Brooding fortress of Santa Maura commands views over lagoons of Lefkas Island, Greece (from Greek Island)
No visitor can miss the brooding castle of Santa Maura, or Agia Mavra, as it commands the Drepanos Channel between the island of Lefkas and the Greek mainland.
Originally built in 1300, the castle has suffered more than most from earthquakes, fire, invasions and the ravages of time but it has undergone major renovation and what is left today is remarkably well preserved.
How the castle got its name is a little confused. Some say that the Frankish knights who conquered Lefkas island in 1294 named it Sainte-Maure after their home area in the Loire Valley in central France.
Others maintain that it's named after the 15th century church of Agia Mavra, inside the grounds, that was built by one of the rulers in homage to the island patron saint Agia Mavra.
Either way, the name stuck and, until the Venetians took in over in the 16th century an, the whole island was called Santa Maura, a name which still features on ancient maps.
When the Ottoman Turks conquered the island the leaders installed themselves in the castle and in 1487, the Sultan Bagiazit ordered the construction of an aqueduct and bridge over the lagoon.
More than just a bridge, it was a small town in itself with around 360 rooms built into the archways and a large water tower in the middle. It would have made an impressive site but it couldn't survive a series of earthquakes. The remains can still be seen resting on the bottom of the lagoon.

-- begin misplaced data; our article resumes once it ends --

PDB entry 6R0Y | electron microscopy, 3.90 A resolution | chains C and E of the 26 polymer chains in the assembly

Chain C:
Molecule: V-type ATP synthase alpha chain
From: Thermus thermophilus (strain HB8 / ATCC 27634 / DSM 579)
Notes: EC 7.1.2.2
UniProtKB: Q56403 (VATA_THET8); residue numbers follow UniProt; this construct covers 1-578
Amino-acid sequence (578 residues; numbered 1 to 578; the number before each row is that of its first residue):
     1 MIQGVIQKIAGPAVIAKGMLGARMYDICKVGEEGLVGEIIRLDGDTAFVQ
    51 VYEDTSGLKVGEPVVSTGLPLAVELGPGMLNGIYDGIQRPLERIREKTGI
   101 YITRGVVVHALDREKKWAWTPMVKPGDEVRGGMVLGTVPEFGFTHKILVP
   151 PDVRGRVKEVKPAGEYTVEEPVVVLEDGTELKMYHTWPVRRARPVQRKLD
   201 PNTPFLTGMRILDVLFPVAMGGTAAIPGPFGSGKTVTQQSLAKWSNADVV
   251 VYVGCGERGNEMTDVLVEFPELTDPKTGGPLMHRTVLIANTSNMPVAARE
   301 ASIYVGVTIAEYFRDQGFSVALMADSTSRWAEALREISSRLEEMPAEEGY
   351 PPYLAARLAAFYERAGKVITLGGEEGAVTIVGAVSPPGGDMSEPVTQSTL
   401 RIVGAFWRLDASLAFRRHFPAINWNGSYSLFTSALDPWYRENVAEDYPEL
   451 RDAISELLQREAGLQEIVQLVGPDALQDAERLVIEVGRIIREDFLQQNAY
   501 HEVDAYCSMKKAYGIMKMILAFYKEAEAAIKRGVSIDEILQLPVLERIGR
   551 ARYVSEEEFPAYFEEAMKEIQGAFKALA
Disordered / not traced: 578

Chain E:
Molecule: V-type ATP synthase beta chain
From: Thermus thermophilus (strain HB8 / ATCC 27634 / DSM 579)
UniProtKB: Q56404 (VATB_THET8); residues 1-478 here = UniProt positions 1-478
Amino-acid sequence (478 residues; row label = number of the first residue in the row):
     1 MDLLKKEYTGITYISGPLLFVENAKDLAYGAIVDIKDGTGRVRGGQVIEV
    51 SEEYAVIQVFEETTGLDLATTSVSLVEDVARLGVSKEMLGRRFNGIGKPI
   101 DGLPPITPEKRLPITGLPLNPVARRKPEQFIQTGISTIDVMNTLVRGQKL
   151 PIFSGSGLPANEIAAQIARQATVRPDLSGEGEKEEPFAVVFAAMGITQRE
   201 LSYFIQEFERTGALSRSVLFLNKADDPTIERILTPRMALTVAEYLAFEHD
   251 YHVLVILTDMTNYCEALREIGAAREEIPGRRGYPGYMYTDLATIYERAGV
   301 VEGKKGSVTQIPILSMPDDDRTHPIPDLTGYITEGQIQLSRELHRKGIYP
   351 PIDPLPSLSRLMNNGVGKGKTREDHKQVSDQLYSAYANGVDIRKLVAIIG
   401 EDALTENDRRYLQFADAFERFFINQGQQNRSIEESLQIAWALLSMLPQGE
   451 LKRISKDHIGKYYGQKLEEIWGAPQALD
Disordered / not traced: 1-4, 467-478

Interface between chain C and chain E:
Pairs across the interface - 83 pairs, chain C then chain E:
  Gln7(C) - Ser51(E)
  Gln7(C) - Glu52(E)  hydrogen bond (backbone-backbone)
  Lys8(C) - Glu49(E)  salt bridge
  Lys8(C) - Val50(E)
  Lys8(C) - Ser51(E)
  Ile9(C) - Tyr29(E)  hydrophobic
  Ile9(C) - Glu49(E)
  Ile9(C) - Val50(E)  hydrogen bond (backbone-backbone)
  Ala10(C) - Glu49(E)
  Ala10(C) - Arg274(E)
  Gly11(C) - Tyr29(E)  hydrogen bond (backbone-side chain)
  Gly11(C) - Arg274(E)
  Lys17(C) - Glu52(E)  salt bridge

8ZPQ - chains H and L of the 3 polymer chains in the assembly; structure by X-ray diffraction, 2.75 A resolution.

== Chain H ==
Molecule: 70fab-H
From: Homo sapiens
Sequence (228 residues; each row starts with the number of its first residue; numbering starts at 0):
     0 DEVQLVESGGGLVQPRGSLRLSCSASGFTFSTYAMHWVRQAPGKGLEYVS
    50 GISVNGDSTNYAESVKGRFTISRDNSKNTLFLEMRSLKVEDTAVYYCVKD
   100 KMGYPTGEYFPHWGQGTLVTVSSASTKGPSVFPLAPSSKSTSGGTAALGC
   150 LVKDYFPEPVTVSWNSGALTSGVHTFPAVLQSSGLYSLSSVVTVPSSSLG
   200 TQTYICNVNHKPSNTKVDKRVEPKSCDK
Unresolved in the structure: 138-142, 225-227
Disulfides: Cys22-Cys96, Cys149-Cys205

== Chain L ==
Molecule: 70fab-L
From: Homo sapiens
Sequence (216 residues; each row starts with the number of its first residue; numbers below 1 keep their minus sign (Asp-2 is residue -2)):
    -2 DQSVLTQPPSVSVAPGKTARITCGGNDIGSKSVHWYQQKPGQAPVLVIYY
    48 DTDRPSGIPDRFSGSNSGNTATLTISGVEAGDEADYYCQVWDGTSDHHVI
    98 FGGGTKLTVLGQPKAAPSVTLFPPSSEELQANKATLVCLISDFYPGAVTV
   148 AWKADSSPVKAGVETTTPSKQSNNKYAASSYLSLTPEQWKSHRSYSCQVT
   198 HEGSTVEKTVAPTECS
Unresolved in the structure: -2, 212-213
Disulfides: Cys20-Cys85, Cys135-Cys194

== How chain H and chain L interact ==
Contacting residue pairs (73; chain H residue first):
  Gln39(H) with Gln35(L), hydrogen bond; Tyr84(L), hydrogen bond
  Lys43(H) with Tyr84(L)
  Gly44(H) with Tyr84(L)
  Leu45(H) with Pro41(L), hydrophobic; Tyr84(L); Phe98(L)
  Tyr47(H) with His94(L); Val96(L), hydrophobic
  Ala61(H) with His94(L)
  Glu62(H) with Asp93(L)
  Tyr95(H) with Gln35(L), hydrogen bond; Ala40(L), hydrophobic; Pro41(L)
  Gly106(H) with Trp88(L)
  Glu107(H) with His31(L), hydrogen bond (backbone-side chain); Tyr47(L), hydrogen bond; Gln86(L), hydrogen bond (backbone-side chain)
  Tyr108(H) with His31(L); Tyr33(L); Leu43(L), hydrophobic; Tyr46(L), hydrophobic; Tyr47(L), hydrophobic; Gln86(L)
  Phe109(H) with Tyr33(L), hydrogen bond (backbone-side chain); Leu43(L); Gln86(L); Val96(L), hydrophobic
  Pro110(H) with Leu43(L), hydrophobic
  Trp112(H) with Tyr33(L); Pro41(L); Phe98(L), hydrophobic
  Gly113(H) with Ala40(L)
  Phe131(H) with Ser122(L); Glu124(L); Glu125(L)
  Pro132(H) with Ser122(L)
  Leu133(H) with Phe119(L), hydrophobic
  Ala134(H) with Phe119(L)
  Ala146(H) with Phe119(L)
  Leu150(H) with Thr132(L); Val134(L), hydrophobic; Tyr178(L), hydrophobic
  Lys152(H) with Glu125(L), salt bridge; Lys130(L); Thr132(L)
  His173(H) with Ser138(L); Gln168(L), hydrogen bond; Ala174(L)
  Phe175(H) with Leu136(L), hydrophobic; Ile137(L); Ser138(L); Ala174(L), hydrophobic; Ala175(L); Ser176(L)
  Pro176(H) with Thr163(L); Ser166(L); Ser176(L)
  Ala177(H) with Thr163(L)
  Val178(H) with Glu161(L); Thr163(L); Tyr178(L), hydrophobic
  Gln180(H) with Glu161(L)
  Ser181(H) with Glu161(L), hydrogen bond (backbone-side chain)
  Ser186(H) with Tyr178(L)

Next to occupy the castle were the Venetians and they decided to build a new town on the other side of the lagoon, the modern-day capital of Lefkada, when the population of the island rose sharply.
The Venetian strengthened the fortress walls, built ammunition stores and imported cannons to guard the entrance to the lagoon.
They also added new churches and many other buildings such as schools, a barracks and government offices. The castle eventually served as a small town in its own right with houses, chambers and underground cisterns for storing rainwater.
Unfortunately an explosion in one of the munitions depots in 1888 was followed by a fire that destroyed most of the castle's interior buildings.
After major renovation work the castle served as a refugee camp until World War II. The thick walls may have been strong enough to survive several earthquakes but they suffered badly in Italian bombing raids.
Briefly occupied by the French and British, even more renovation work was carried out at the castle and it is now a popular visitor attraction as well as a venue for several cultural events.
The church of Agia Mavra, patron saint of Lefkas, host a huge feast day on May 3rd each year and tourists who stroll the battlements can enjoy views across the lagoon to the coastal Mili area with its windmills gracing a wetland habitat, home to many species of protected birds and other animals.
The castle is surrounded by two lagoons, which are classed among the most significant wetlands in the Greek Islands. As well as a wide variety of fish found there, they are the permanent habitat of many seagulls and herons as well as providing a stopover point for a huge variety of migratory birds such as duck, moorhen, pelicans and even swans.
Troparion (Tone 4)
- Your holy martyrs Timothy and Mavra, O Lord,
- Through their sufferings have received incorruptible crowns from You, our God.
- For having Your strength, they laid low their adversaries,
- And shattered the powerless boldness of demons.
- Through their intercessions, save our souls!
- You accepted many humiliations,
- And deserved to be crowned by God.
- Great and praiseworthy Timothy and Mavra,
- Intercede with the Lord for us
- That we may celebrate your most pure memory;
- That He may grant peace to our land and people,
- For He is a powerful stronghold for the faithful!